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  1. Opinion

Editorial: Hillsborough can't afford to go half-in on transit plan

Hillsborough County will need to think big, because it makes no sense to sentence Tampa Bay to long-term congestion under the ruse of modernizing the transit system.
Hillsborough County will need to think big, because it makes no sense to sentence Tampa Bay to long-term congestion under the ruse of modernizing the transit system.
Published Jun. 5, 2015

Hillsborough County will unveil a transportation package this week that could go to the voters in 2016. The county needs to think big, because it makes no sense to sentence Tampa Bay to long-term congestion under the ruse of modernizing the transit system. A half-hearted initiative that is not bold enough to address the scope of the problem could be worse than none at all.

County officials on Thursday will brief local elected leaders on the findings of a public campaign that solicited community feedback about Hillsborough's transit needs. This was a well-coordinated and good-faith effort that explored what residents want and what they would be willing to pay. Based on those conversations, the staff is expected to propose a transit package and new funding sources that county commissioners could put on the ballot. Officials have refused to release any details of what they intend to recommend.

This is a tough task, given that voters in Hillsborough and Pinellas soundly rejected similar transit referendums in recent years even as residents bemoaned the state of local transportation and demanded improvements. But those setbacks only underscore the need to aggressively pursue solutions as the region becomes more congested and less competitive with other metropolitan areas that are investing in transit.

Any new revenue must be enough to improve the road network, double the bus system and lay the foundation for regional light rail. While Hillsborough voters rejected a 1-cent sales tax for transit in 2010, the county was right to pursue a sturdy funding base and pledge to spend three-fourths of the proceeds on mass transit. Anything less would virtually kill any hope of even a single rail line from downtown Tampa to the airport — much less an extension to the fast-growing University of South Florida area in north Tampa and across the bay to St. Petersburg.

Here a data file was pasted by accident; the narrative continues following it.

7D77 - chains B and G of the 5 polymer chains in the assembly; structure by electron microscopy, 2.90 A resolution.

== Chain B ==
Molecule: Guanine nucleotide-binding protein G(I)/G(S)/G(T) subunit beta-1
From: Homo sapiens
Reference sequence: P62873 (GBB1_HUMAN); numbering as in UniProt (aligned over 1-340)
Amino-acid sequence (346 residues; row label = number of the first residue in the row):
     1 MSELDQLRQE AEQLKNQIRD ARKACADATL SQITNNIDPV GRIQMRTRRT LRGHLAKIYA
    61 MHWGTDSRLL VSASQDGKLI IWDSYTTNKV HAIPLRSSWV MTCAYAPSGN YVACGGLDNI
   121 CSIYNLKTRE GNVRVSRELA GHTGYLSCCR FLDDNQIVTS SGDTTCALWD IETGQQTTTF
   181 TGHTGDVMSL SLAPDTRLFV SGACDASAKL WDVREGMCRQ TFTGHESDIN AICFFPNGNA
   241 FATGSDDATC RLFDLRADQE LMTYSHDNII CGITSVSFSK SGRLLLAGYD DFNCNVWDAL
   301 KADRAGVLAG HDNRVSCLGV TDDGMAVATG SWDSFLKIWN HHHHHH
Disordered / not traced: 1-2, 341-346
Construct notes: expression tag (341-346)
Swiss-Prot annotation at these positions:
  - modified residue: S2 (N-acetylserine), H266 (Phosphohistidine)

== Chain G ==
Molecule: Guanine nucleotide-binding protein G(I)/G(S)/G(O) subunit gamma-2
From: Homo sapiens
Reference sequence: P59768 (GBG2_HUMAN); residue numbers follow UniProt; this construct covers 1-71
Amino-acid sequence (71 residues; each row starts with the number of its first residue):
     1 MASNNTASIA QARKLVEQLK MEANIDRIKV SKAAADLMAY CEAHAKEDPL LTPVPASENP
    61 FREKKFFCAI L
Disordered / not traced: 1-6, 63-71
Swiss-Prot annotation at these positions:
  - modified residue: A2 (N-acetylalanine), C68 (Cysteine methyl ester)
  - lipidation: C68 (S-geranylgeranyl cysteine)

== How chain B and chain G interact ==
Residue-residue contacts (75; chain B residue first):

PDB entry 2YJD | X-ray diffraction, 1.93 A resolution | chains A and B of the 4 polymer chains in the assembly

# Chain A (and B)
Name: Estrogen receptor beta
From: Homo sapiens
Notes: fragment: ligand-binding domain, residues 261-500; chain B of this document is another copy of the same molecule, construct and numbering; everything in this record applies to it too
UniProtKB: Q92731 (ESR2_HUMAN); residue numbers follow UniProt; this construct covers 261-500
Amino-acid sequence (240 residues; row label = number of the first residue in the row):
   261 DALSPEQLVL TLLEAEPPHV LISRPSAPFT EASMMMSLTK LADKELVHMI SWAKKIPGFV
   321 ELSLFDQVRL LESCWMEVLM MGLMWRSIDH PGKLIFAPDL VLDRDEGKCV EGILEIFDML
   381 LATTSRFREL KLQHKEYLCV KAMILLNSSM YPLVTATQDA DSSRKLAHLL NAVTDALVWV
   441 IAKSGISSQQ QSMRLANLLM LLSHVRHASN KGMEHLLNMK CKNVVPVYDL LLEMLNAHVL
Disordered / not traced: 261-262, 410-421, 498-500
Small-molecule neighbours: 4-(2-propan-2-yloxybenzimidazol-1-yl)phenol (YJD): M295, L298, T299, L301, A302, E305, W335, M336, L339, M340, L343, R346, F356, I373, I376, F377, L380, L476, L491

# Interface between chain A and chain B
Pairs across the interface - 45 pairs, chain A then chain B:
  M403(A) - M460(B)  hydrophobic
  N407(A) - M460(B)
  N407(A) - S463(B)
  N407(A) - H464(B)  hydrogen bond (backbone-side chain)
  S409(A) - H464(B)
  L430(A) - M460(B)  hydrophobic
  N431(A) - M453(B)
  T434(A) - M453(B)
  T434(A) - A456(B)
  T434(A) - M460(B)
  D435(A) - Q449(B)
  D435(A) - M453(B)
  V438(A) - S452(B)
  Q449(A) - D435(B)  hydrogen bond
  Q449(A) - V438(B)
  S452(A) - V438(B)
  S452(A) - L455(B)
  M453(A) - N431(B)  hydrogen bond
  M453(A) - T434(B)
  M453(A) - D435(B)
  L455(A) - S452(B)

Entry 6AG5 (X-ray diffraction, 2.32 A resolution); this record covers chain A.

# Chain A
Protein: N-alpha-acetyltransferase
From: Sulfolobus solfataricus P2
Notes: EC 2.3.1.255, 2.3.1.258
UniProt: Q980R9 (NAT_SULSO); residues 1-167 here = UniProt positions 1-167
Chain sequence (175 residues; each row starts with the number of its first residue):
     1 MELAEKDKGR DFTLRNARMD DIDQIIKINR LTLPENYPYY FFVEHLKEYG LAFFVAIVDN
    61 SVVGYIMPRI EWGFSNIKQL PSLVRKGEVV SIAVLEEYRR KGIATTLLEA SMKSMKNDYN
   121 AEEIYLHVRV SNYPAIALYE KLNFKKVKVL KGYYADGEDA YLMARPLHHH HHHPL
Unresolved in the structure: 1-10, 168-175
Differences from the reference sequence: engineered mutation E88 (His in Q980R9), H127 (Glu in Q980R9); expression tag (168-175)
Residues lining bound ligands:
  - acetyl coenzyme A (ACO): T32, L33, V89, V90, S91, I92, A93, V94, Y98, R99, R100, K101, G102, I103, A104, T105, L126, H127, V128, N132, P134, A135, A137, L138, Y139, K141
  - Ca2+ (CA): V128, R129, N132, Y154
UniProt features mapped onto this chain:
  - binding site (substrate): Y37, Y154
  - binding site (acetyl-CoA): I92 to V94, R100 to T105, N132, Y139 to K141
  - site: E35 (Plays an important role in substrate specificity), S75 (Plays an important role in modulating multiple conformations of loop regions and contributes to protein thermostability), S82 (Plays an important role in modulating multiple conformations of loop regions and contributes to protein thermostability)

It's also critical to spend the money in the right ways. A plan that requires taxpayers to spend more for a transit system that only encourages more suburban sprawl would force the county to play catch-up forever. Any reasonable proposal must offer significant relief from road congestion to the suburbs and more transit options in the urban core to win political support. But the new resources must be spent in ways that make the entire transportation system more efficient, not just bigger.

Hillsborough has every reason to want to avoid a replay of the 2010 referendum. But that was a different time. The economic recovery had not yet taken hold. And the transit campaign made many mistakes, including failing to define a route for light rail when rail would have taken 43 percent of the money.

But this community has changed dramatically since then. Thousands of new residents are moving into new apartments and condos downtown. Tampa Bay Lightning owner Jeff Vinik has announced a billion-dollar remake of the Channel District. Tampa is about to redevelop the riverfront on the west bank of the city center. The West Shore business district is struggling to create a walkable community for the new residents working and living there. The USF area is poised for new housing, research and recreational attractions. And after years of lobbying, the state has agreed to provide the footing for rail on a new span of the Howard Frankland Bridge.

Hillsborough must offer a new direction for transportation that is dynamic enough to keep the region growing. There is time to get it right, and to sell it to voters. But half-steps won't do.